Run Oscar, Run !

Ready to Go

Oscar Pistorius will be racing over this weekend in The Netherlands. At least some of the races, especially the 400 metres, will give him an opportunity to set a time that improves his chances of qualifying for the Beijing Olympics; his personal best time is 1 second slower than the qualifying time, and he’s apparently not in top-form right now. But still … he’s probably got as good a chance as the Penguins have of trumping the Red Wings in the Stanley Cup. The CBC has a nice short story on this right here.

Go, Oscar, go!

Update: news of his 200 metre run from Sports Illustrated, and now of his 100 and 400 metre runs here. Oscar needs to shave just more than 2 seconds off his 400 metre time in order to qualify for the South African team by qualification time, unless no other South African has a qualifying time.

What Sorts of Dignity?

The concept of Dignity has recently become a subject of considerable debate. This debate is partly being sparked by the publication of the monograph Human Dignity and Bioethics by the US President’s Council on Bioethics. The notion of dignity is being attacked as too vague and ambiguous to have any value, and some critics see the use of the concept of human dignity as ploy by conservative ethicists to thwart the advancement of medicine and science through new technologies. In fact, it has been used by both sides in such debates, but it remains vague and ambiguous. In my opinion, the problems with its squishy definition require attention, but I think there is something underneath the messy definition that needs to be explored, not abandoned. What do you think? Is dignity a concept that has no practical value and should be abandoned? If we dump the concept of dignity, what is lost? What does dignity mean to you? …. And what do you think it means to others?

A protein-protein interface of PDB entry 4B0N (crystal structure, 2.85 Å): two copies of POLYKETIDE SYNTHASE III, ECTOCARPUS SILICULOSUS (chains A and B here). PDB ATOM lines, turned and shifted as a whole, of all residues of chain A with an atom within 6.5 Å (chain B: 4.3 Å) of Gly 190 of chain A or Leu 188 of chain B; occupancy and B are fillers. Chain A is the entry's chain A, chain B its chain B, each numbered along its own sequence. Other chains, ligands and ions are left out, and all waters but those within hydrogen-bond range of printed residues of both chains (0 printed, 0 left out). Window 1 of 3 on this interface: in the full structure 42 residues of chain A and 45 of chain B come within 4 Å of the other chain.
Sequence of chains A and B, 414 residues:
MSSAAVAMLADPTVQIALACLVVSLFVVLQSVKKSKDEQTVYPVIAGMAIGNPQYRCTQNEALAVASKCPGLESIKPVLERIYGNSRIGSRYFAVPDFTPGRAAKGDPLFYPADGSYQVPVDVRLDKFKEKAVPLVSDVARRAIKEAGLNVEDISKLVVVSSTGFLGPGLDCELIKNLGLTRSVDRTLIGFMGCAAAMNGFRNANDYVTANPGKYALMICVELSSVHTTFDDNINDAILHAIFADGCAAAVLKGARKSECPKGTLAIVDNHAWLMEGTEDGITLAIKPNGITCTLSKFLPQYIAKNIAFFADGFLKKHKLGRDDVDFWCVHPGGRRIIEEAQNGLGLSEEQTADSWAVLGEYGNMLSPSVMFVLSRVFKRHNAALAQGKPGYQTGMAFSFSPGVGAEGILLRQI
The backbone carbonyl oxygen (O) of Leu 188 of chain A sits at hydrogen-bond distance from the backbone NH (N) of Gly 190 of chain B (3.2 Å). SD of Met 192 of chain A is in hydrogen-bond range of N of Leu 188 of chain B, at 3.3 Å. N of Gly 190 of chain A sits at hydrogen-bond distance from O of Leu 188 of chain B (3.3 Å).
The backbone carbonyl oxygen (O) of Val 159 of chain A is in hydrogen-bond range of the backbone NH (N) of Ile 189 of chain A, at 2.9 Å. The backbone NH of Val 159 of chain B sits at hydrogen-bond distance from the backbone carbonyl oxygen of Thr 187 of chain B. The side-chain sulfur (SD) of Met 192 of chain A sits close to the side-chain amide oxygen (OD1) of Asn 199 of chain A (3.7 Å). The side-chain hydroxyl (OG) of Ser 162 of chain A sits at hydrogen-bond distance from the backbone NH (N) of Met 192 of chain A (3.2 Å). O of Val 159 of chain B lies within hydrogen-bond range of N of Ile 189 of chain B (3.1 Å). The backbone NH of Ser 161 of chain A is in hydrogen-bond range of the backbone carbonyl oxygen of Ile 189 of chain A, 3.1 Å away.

Reality check: feedback call

Well, we’ve just passed both our first two weeks of full frontal attention to issues that caught our blogging attention around the question “What Sorts of People Should There Be?“, and also our 5000th hit on the blog. Let us know what you think of what you’ve seen, what you’d like to see more of, what else might be a good topic to blog on that we haven’t even come close to yet (but might). Rants? Pics / Vids? Themes?

Comment thread is open.

What Sorts of Nano research: A code of conduct for responsible nanosciences and nanotechnologies research

here

and here

of interest to us
4.1.16 N&N research organisations should not undertake research aiming for non-therapeutic enhancement of human beings leading to addiction or solely for the illicit enhancement of the performance of the human body.

THis suggests that every other enhancement research is allowed like ‘therapeutic’ (who decides what is therapeutic), and non therapeutic work that is not used for doping purposes or leads to addictions.. Additions are mostly drug related at first glance but may be one say that one can become addicted to ones enhancements like emotionally addicted.

In general the section seem to give the go ahead to most enhancement work